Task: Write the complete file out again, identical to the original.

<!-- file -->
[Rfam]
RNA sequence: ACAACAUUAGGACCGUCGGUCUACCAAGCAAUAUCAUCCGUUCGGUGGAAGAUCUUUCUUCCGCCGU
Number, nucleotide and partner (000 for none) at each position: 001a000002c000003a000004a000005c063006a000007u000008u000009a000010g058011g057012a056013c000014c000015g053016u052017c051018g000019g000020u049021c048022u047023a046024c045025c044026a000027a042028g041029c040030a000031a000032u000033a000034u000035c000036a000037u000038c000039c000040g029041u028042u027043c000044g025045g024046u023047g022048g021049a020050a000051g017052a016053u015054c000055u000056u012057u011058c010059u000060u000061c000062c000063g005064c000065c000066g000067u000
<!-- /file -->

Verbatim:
[Rfam]
RNA sequence: ACAACAUUAGGACCGUCGGUCUACCAAGCAAUAUCAUCCGUUCGGUGGAAGAUCUUUCUUCCGCCGU
Number, nucleotide and partner (000 for none) at each position: 001a000002c000003a000004a000005c063006a000007u000008u000009a000010g058011g057012a056013c000014c000015g053016u052017c051018g000019g000020u049021c048022u047023a046024c045025c044026a000027a042028g041029c040030a000031a000032u000033a000034u000035c000036a000037u000038c000039c000040g029041u028042u027043c000044g025045g024046u023047g022048g021049a020050a000051g017052a016053u015054c000055u000056u012057u011058c010059u000060u000061c000062c000063g005064c000065c000066g000067u000